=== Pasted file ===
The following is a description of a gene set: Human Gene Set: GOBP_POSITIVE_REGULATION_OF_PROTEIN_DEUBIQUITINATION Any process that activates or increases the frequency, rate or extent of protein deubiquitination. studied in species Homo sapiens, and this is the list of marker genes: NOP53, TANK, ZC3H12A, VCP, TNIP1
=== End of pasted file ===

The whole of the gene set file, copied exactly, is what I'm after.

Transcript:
The following is a description of a gene set: Human Gene Set: GOBP_POSITIVE_REGULATION_OF_PROTEIN_DEUBIQUITINATION Any process that activates or increases the frequency, rate or extent of protein deubiquitination. studied in species Homo sapiens, and this is the list of marker genes: NOP53, TANK, ZC3H12A, VCP, TNIP1